Following the first siege, the tower was fortified. A bastion was added by Grand Master d’Aubusson and the newly formed fortress was named after the chapel inside it. It was largely thanks to the fortress that the Knights Hospitaller were able to fend off attacks from the Turks for so many years. Major sieges by the Turks were mounted in 1480 and 1522-23. The initial attack was thwarted, but the Turks ended up seizing Rhodes in 1522 and the Knights were forced to leave the city.

When the fortress was built, it took into account the Ottoman's use of cannons and other siege weaponry and its thick walls were impermeable for many years. Indeed considering their age, they are in excellent condition to this day. The fortress is hugely popular with visitors these days and it has been well preserved. You can walk along the path of the former moat, which has been dried out and provides a scenic, tree lined walking path.
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Colossus of Rhodes

14) Colossus of Rhodes

The Colossus of Rhodes was a statue that represented the Greek sun-god Helios. It was known as one of the Seven Wonders of the Ancient World and was erected by Chares of Lindos in 280 BC. It was constructed to memorialize Rhodes' successful defeat of Demetrius Poliorcetes, who attacked Rhodes for a year.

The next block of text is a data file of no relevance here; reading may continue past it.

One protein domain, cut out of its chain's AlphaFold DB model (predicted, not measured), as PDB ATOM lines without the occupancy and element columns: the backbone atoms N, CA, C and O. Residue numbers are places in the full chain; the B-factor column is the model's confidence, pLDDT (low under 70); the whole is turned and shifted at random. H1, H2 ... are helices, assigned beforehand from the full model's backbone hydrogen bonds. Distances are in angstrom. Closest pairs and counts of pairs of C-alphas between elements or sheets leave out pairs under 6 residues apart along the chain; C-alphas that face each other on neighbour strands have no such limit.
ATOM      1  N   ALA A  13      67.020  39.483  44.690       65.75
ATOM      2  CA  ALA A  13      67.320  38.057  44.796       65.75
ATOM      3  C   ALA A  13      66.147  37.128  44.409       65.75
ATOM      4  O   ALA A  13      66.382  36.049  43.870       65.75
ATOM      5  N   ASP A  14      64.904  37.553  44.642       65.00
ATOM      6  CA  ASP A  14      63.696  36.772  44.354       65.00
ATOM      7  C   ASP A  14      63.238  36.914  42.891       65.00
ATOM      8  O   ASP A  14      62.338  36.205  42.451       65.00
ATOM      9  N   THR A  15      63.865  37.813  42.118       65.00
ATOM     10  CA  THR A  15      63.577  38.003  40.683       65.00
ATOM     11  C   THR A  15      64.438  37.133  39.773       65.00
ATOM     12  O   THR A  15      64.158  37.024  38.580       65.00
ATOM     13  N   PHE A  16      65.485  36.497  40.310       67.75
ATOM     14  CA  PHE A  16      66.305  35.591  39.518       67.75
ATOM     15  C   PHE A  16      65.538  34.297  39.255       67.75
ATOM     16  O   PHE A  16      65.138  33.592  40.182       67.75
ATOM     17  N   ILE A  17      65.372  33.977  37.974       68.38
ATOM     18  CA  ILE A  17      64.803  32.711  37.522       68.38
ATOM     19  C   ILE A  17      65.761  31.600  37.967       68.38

Literary references, including Shakespeare's Julius Caesar, describe the statue as straddling the harbor entrance. Ships would enter by sailing between the statue's legs. However, modern analysis proves that this theory was impossible. It was impossible to build the statue over the entrance with the available technology. If the statue had straddled the entrance, it would have permanently blocked the entrance when it fell. We know that the statue fell onto the land.

It is thought that the original statue was 33 meters (108 feet) high. Unfortunately, it was damaged during a 226 BC earthquake. Ptolemy III offered to finance reconstruction; however, the oracle of Delphi warned against reconstruction.

The remains of the statue were still impressive, and many traveled to Rhodes to view it. Unfortunately, the statue was totally destroyed in 653 when an Arab force captured Rhodes. Stories recount that the statue was melted down, and it took 900 camels to carry the load away.

The location of the statue is disputed. However, many believe that it stood where the current columns with the bronze stag and deer stand.

Walking Tours in Rhodes, Greece

Create Your Own Walk in Rhodes

Create Your Own Walk in Rhodes

Creating your own self-guided walk in Rhodes is easy and fun. Choose the city attractions that you want to see and a walk route map will be created just for you. You can even set your hotel as the start point of the walk.